Powerplant Studios by Kellie Grycewicz. Activating a blackspot service lane. Image courtesy of Andrew Wallace
The fundamental concern of interior architecture is the relationship between people and their environment. Students of the Bachelor of Interior Architecture program examine this relationship in a series of urban place-making projects, focusing largely on the developing west end of the city of Adelaide. In re-imagining this hotbed of development, students are encouraged to take their knowledge of the intimacies of the interior built environment and apply it to the public realm.
In tandem with their core studies, students explore what constitutes a ‘good’ place based not solely on public realm, landscape, or buildings, but also considering the quality of ground floor interior spaces and the manner in which they interface with the street. This works towards a collective expansion of our understanding of place-making processes, facilitating progressive and proactive explorations of place quality beyond the road, footpath, and building boundary, to include public interior space.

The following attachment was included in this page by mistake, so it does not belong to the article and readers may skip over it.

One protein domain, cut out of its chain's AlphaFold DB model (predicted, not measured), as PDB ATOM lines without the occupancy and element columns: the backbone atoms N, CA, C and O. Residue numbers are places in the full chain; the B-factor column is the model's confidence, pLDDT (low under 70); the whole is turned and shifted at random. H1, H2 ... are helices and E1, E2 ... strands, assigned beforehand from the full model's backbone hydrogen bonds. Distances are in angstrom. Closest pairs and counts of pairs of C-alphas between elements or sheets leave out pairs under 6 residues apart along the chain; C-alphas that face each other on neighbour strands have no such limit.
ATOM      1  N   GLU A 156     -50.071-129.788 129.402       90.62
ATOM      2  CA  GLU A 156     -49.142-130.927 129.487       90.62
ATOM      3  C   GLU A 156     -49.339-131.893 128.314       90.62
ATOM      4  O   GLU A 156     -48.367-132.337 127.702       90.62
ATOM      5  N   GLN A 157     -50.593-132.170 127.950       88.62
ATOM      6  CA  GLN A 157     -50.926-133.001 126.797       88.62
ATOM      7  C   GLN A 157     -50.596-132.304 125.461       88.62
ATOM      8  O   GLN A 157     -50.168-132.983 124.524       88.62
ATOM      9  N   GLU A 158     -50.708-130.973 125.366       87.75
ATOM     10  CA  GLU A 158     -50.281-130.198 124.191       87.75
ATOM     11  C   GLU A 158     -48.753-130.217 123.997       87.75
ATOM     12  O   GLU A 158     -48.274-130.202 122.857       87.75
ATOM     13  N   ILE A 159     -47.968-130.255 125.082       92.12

These place-making projects capture the nexus of interior and exterior; they encourage students to reposition their fine grain design practices to work towards the shaping of cities, and demonstrate their capacity to think beyond the walls and influence the shape and amenity of public space.
Student projects have informed and continue to inform place-making strategy in the west end of the city. Student work has been presented to city mayors and senior state government stakeholders, including the Premier of South Australia and the Capital City committee.